The maverick of personal computing is looking for its next big thing in spaces like healthcare, AR, and autonomous cars, all while keeping its lead in consumer hardware. With an uphill battle in AI, slowing growth in smartphones, and its fingers in so many pies, can Apple reinvent itself for a third time? Get the detailed analysis on Apple's trove of patents, acquisitions, earnings calls, recent product releases, and organizational structure. In many ways, Apple remains a company made in the image of Steve Jobs: iconoclastic and fiercely product focused. But today, Apple is at a crossroads. Under CEO Tim Cook, Apple's ability to seize on emerging technology raises many new questions. Looking for the next wave, Apple is clearly expanding into augmented reality and wearables with the Apple Watch and AirPods wireless headphones. Apple's HomePod speaker system is poised to expand Siri's footprint into the home and serve as a competitor to Amazon's blockbuster Echo device and accompanying virtual assistant Alexa. But the next "big one" -- a success and growth driver on the scale of the iPhone -- has not yet been determined. Will it be augmented reality, auto, wearables? Apple is famously secretive, and a cloud of hearsay and gossip surrounds the company's every move. Apple is believed to be working on augmented reality headsets, connected car software, transformative healthcare devices and apps, as well as smart home tech, and new machine learning applications. We dug through Apple's trove of patents, acquisitions, earnings calls, recent product releases, and organizational structure for concrete hints at how the company will approach its next self-reinvention. Given Apple's size and prominence, we won't be covering every aspect of its business or rehashing old news. There's strong evidence Apple is once again actively "cannibalizing itself," putting massive resources behind consumer tech that will render its own iPhone obsolete.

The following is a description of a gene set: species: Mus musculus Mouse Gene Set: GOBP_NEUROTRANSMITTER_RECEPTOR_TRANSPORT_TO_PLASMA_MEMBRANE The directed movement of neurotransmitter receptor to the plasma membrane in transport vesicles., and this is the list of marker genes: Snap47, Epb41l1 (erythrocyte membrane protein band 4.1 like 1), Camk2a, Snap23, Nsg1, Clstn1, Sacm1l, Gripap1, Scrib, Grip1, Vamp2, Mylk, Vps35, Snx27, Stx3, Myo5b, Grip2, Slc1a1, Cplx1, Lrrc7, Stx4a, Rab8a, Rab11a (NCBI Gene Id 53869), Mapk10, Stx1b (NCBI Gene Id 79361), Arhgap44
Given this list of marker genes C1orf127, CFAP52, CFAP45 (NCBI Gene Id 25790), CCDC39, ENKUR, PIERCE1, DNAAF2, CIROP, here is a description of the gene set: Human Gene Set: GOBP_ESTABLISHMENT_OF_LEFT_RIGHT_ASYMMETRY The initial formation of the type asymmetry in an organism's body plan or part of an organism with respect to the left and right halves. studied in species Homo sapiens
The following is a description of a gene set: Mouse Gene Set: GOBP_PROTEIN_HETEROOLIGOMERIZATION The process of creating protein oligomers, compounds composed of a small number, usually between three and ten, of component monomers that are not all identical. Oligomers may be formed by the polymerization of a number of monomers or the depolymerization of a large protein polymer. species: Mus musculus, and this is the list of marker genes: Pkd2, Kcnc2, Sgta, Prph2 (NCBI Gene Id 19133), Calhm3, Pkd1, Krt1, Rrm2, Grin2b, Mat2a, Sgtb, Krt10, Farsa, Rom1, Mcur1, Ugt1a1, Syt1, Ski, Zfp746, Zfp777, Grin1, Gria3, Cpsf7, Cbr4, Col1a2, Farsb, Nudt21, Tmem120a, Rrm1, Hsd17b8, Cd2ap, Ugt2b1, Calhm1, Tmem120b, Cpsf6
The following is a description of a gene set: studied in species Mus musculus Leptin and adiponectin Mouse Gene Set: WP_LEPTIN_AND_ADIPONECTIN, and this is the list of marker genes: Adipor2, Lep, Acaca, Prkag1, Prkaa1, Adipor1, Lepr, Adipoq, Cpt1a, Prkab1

It may be a long time before you can own a truly self-driving car. But chipmakers are placing bets that you will. On Tuesday, the Japanese chipmaker Renesas, the second-largest provider of semiconductors for the automotive industry, said it will acquire San Jose based chipmaker Integrated Device Technology (IDT) for $6.7 billion, in part to prepare for autonomous vehicles. IDT has not historically provided chips for cars, but it does have sensor and wireless technologies that could help Renesas compete in the market for chips for autonomous vehicles. "Renesas and IDT have complementary technologies," says Objective Analysis analyst Jim Handy.
Artificial intelligence (AI) has the potential to change not only the face of technology, but produce significant and potentially life-changing gains for investors in the process. If that sounds a little over the top, consider this: a recent study estimated that AI will drive global gross domestic product (GDP) 14% higher by 2030, the equivalent of adding $15.7 trillion in productivity, according to research by PwC. The companies at the forefront of this technological evolution stand the gain the most, even as some face near-term headwinds. With that in mind, we asked three Fool.com Read on to find out why they chose NVIDIA (NASDAQ:NVDA), Alphabet (NASDAQ:GOOGL) (NASDAQ:GOOG), and Baidu (NASDAQ:BIDU).
Renesas has announced the acquisition of Integrated Device Technology (IDT) in a deal worth $6.7 billion. On Tuesday, the Tokyo, Japan-based semiconductor manufacturer said the deal will add a number of "complementary product lines" to the Renesas lineup, which will support the firm's growth strategy. The acquisition has been agreed for $49 per IDT share, representing a premium of roughly 29.5 percent over IDT common stock price as of August 30. The all-cash transaction is worth approximately $6.7 billion (733 billion yen). Equity finance will not be raised for the transaction' instead, cash reserves and bank loans will provide the funding required.